It will be interesting to see how Google’s new geo-locator service, called Latitude, plays with small business. Launched yesterday, Latitude transmits the user’s location back to Google for display using the service’s online maps.
The location information comes from a GPS-equipped Smart phones or by triangulation using cell towers. An opt-in service, Latitude also works with laptop computers.
A privacy group is calling Google Inc. ‘s new mapping application an “unnecessary danger” to users’ security and privacy. The criticism comes just a day after Google unveiled Google Latitude , an upgrade to Google Maps that allows people to track the exact location of friends or family through their mobile devices.
Google has struggled with other privacy issues in the past.
It’s easy to think of business uses for Latitude, such as tracking service people as they move from call-to-call. Delivery vehicles might also be tracked, and the service could also be used to make certain the closest resource is always sent to a customer’s request.
And I haven’t even touched on the value of tracking specific people, certain to be a boon to the personal assistants and group admins of the world. I suppose bosses could also use the service to keep an eye on their charges to make sure they are where they are supposed to be.
The business value of Latitude only works if the service updates frequently enough to be useful in near real-time. It also lacks the bells and whistles associated with commercial vehicle tracking systems.
Those systems are expensive, however, and since Latitude is from Google you can bet the price will be right. I would not be surprised, however, to see application developers build commercial versions of the service sometime later.
The downside of Latitude is the amount of extremely personal information, such as the details of all a person’s travels that is sent to Google.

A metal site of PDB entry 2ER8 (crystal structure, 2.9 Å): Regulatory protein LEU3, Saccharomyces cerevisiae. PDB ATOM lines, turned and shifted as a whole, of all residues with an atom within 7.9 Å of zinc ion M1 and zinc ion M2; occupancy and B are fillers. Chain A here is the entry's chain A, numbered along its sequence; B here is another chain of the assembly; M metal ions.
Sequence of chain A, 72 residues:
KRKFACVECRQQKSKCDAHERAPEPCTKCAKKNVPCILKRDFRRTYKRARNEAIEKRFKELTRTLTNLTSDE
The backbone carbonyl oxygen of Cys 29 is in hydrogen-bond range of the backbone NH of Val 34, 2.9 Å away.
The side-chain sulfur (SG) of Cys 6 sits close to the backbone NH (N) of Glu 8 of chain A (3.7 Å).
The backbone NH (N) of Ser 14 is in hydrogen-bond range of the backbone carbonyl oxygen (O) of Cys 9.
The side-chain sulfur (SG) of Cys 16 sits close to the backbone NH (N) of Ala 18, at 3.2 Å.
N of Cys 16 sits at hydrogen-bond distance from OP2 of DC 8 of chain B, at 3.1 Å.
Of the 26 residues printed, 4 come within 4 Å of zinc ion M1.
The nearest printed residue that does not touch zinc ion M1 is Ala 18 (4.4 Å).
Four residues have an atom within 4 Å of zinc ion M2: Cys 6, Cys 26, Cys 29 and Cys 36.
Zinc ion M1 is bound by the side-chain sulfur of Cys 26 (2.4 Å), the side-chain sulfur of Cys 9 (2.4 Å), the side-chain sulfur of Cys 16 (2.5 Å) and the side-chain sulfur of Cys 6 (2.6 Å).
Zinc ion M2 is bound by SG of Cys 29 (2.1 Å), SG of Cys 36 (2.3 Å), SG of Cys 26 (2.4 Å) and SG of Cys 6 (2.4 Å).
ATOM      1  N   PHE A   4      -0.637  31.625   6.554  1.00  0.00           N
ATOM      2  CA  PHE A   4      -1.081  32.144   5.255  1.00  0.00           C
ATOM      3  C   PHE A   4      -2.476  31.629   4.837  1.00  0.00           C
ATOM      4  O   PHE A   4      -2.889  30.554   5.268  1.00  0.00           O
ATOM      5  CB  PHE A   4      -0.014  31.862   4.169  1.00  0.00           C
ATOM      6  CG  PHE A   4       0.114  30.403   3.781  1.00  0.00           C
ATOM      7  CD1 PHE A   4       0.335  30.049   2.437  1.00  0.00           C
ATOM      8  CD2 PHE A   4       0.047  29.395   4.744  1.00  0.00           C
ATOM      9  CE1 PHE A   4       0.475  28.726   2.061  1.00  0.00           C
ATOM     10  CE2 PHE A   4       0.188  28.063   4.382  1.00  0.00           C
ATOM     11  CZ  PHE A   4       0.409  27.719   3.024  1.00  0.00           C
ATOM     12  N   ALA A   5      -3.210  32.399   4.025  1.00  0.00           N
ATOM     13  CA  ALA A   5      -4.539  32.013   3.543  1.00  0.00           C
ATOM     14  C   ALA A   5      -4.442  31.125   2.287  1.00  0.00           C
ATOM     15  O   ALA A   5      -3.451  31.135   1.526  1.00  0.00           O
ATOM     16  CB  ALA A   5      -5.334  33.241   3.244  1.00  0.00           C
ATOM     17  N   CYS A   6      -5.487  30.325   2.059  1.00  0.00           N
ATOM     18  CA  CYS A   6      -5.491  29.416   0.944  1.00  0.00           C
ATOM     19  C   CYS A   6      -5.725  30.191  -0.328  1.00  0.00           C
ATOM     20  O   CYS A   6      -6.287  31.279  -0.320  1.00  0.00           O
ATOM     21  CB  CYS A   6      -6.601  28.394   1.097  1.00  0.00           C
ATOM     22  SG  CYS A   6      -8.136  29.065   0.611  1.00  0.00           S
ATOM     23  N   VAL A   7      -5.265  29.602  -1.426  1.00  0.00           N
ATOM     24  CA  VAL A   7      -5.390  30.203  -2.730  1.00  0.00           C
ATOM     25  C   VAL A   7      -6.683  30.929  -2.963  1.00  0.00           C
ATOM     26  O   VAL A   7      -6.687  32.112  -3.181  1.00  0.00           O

I know people who simply don’t trust Google to not become evil, if the company hasn’t already. They wonder why the company offers so many free applications unless it has some way to monetize them that isn’t obvious to the user. Latitude also doesn’t seem very well-suited for tracking a large number of people at once, though I could be mistaken about this.
Google Latitude not only shows the location of friends, but it can also be used to contact them via SMS, Google Talk or Gmail.
Thursday, Privacy International is raising a red flag about the technology.
“Many people will see Latitude as a cool product, but the reality is that Google has yet again failed to deliver strong privacy and security,” said Simon Davies, the director of London-based Privacy International , in a statement. “The company has a long way to go before it can capture the trust of phone users. As it stands right now, Latitude could be a gift to stalkers, prying employers, jealous partners and obsessive friends.
The dangers to a user’s privacy and security are as limitless as the imagination of those who would abuse this technology.”
Google said their engineers and designers took privacy and security concerns into account when they were creating Google Latitude .
“Concerns have been raised about the possibility of the product being installed onto someone’s mobile phone covertly,” said a Google spokeswoman.
“While many of the scenarios that have been described are unlikely, we take this issue seriously and always listen to feedback from our users. We already have a safety feature working on certain mobile devices that actively alerts users that Latitude is running and we are in the process of extending this notification to other mobile platforms supporting Google Latitude, which will be ready within a week.”
Privacy International, in an online posting, expressed concern that Google Latitude lacks sufficient safeguards to keep someone from surreptitiously opting in to the tracking feature on someone else’s device. The problem arises when someone can gain physical access to another’s cell phone.
The privacy group added that the only way to reduce this threat is to have a regular message pop up on the phone, reminding the user that Latitude is in use.
Google’s spokeswoman noted that the message that pops on Blackberry devices is engaged when Latitude has been installed but not been used for a while
David Coursey is a 25-year veteran of the tech world, as well as a talk radio host and writer forPC World (US)
With files from Sharon Gaudin,Computerworld (US)